- Pain & Suffering: In addition to your medical bills, you are also entitled to compensation for loss of enjoyment of life, mental anguish, impairment of your activities of daily living, scarring or damage to tattoos, along with other types of benefits based on your pain and suffering. Our experienced Atlanta motorcycle wreck attorneys know exactly how to ask a jury to compensate you for the pain caused by a negligent or drunk driver.
- Who Hit You, and How Much Insurance Do They Have: In Georgia, most drivers carry the State minimum for auto insurance, which is $25,000.00 per person, with a $50,000.00 cap per accident. This means that the negligent driver’s insurance company could be obligated to pay out only $25,000.00 for your injuries, regardless of how hurt you are. By contrast, many commercial vehicles typically have at least $750,000.00 of auto insurance. Likewise, we highly recommend that you purchase “add on” underinsured motorist (UM) coverage. This insurance pays out when the negligent driver’s insurance is inadequate to cover your losses, and it is relatively inexpensive.
- Venue: Putting a value on your case, and what you have lost, is the job of a jury. Your lawsuit’s "venue” is the county where your lawsuit must be filed, and the county where your jury lives, so it can have a big impact on your recovery. A Cobb County, Marietta motorcycle accident may be worth more than a Cherokee County, Woodstock motorcycle accident, but less than a Fulton County, Alpharetta motorcycle accident. In general (but not always) rural juries pay out less than urban (city) juries. Understanding the venue, and how that plays into negotiations is one hallmark of a seasoned Georgia motorcycle accident lawyer.
- Punitive Damages: These are damages meant to punish the other driver. From reckless driving to intoxication to fleeing the scene of the accident, many factors can play into a punitive damages claim. Likewise, your experienced Marietta motorcycle crash attorney will have a deep understanding of insurance bad faith law.
- Death Claims: no amount of money can compensate for a death in the family. However, the law makes certain benefits available to the family or estate of a deceased cyclist in addition to the damages discussed above. These include benefits for funeral and burial costs, loss of companionship, loss of enjoyment of life, loss of future income, and the grief and emotional damage of the death.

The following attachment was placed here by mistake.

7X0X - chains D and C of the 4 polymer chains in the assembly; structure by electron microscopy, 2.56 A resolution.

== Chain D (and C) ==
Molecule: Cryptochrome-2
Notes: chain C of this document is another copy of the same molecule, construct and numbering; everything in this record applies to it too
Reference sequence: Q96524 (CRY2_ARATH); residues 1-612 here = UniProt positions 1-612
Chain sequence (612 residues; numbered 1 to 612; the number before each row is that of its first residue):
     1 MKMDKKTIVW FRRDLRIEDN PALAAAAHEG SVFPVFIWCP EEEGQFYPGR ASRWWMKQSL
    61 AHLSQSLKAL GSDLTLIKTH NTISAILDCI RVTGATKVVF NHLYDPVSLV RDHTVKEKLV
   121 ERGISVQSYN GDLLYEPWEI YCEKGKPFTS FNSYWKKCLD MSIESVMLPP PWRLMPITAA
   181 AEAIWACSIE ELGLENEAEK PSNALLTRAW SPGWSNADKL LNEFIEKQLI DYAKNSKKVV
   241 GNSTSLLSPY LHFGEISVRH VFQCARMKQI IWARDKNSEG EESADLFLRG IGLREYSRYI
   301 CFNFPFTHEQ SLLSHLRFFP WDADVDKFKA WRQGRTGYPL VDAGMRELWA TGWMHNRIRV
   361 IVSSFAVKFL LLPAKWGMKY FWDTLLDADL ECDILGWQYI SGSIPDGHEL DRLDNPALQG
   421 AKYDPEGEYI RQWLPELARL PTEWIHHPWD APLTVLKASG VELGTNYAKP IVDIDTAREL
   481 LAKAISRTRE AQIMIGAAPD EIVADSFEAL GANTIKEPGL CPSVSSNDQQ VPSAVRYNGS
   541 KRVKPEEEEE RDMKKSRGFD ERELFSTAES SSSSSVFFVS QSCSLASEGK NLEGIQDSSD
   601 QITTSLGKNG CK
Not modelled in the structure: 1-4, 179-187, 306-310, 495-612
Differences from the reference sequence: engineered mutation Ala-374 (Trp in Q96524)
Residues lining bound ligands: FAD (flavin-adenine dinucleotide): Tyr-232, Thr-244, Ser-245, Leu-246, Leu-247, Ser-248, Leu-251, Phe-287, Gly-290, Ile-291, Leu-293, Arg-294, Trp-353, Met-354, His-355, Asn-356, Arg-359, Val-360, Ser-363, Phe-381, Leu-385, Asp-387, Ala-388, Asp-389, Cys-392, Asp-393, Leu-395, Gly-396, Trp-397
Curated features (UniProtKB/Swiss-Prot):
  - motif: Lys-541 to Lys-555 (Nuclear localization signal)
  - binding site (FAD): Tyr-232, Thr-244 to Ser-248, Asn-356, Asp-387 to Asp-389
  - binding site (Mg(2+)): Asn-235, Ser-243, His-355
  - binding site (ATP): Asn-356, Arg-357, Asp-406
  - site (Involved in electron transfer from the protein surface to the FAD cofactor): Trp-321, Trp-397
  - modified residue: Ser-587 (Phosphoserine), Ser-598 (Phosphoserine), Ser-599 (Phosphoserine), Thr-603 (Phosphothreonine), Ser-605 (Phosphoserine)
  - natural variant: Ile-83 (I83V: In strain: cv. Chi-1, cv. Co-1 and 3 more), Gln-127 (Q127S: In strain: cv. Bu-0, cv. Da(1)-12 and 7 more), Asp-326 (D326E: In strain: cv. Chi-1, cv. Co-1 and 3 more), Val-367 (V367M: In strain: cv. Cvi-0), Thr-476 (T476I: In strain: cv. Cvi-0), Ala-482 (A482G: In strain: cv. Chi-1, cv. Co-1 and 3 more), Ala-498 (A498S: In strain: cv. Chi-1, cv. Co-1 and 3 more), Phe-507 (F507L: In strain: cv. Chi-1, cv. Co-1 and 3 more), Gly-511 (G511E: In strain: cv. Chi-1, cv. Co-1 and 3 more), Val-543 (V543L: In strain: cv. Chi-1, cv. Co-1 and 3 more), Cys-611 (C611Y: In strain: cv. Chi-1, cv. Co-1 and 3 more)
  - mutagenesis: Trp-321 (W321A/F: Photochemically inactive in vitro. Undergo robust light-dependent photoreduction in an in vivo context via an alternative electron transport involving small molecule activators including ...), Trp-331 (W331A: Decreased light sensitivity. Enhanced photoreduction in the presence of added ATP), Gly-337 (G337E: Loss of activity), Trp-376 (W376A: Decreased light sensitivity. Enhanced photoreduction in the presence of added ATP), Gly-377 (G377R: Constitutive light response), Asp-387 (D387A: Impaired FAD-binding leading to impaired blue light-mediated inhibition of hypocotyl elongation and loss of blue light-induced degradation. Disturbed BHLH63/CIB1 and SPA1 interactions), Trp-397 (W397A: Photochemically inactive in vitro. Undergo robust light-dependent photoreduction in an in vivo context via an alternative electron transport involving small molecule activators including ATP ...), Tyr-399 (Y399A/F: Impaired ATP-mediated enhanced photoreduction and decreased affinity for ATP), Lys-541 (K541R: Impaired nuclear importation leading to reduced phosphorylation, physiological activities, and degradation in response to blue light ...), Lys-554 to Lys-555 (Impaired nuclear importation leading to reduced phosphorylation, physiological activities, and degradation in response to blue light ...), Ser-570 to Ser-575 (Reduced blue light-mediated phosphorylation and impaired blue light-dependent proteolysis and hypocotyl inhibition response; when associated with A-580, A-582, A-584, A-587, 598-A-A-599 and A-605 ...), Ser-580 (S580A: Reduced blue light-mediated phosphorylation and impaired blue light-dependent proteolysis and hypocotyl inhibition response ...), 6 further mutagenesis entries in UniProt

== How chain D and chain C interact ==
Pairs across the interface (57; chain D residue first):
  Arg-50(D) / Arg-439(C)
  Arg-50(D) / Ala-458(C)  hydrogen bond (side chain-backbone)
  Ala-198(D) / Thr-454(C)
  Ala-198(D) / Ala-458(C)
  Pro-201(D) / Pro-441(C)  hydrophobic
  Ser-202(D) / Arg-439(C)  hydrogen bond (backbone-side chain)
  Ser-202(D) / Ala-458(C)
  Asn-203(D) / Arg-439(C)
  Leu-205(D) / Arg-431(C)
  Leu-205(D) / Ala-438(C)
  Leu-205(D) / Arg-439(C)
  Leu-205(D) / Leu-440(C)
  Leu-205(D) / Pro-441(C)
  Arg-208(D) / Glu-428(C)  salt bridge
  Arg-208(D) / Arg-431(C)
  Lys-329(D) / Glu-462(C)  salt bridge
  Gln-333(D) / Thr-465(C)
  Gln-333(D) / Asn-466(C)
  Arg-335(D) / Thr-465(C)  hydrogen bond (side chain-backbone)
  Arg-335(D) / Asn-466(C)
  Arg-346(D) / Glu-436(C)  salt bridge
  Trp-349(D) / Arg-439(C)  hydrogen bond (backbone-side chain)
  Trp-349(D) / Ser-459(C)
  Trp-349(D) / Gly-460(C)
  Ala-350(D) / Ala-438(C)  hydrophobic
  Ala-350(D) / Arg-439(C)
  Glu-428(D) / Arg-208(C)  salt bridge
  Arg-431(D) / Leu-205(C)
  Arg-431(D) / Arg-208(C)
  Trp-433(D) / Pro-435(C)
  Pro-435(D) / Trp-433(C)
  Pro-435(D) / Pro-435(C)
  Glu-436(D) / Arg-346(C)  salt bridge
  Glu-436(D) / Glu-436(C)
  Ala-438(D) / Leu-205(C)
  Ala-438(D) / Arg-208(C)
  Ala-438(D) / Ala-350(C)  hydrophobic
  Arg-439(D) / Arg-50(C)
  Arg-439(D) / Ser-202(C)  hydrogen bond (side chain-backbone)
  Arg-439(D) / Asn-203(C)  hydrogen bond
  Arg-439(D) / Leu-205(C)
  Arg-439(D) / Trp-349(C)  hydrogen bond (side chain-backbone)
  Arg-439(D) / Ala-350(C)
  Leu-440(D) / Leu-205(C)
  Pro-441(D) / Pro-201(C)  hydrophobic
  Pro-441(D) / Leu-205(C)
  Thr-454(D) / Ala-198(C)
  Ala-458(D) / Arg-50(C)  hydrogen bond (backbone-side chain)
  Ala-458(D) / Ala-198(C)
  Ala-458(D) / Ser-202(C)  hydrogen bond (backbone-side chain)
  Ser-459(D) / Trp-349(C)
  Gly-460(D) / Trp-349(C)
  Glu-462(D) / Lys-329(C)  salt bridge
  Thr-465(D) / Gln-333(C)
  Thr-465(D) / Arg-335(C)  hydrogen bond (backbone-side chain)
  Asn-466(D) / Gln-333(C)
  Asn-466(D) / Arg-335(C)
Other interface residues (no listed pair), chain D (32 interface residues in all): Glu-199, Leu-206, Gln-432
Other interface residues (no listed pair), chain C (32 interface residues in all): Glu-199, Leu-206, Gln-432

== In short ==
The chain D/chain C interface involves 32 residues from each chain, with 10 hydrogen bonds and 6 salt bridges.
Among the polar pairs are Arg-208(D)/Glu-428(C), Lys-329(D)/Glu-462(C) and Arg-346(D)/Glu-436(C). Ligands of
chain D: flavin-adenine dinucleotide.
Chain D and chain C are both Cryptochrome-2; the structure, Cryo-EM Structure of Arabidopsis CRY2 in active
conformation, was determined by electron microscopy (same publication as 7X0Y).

- Other Damages: Depending upon your accident, and whether you are married, other damages may be available, such as loss of consortium. If you are unable to work due to your accident, you are entitled to lost wages and possibly a loss of future earning capacity. To get a fuller understanding of your potential recovery, contact one of our local motorcycle accident attorneys.
The passenger on a motorcycle at the time of an accident is almost never at fault for the wreck. If you were the passenger involved in a motorcycle or ATV collision, even if it was a single-vehicle collision, call us to discuss your rights.
What is Unique about Motorcycle and ATV Accidents?ATVs and two-wheeled motor vehicles involve risks that enclosed vehicles don’t face. The rider or passenger is often thrown off the vehicle with extreme force during a motorcycle accident, which can result in severe trauma, including brain injuries, spinal damage, and friction burns (road rash), amongst other things.
With few exceptions, there are no airbags on a motorcycle (unless you have a Honda Goldwing). Likewise, enclosed vehicles have a host of other safety features. Even ATVs with cages lack many of these advanced protections, so when an accident occurs, it is likely to be worse for the rider.
Finally, two-wheeled vehicles face challenges from the elements and road defects that other drivers can ignore without consequences. These are hazards that most drivers miss or don’t understand. In the same way, your average injury lawyer simply doesn’t understand the challenges of motorcycle litigation.
The top-rated motorcycle injury lawyers at Morrison & Hughes know how to keep their eyes on the road, to protect you from legal hazards. Call our experienced Atlanta motorcycle attorneys for your free legal consult at (404) 689-2734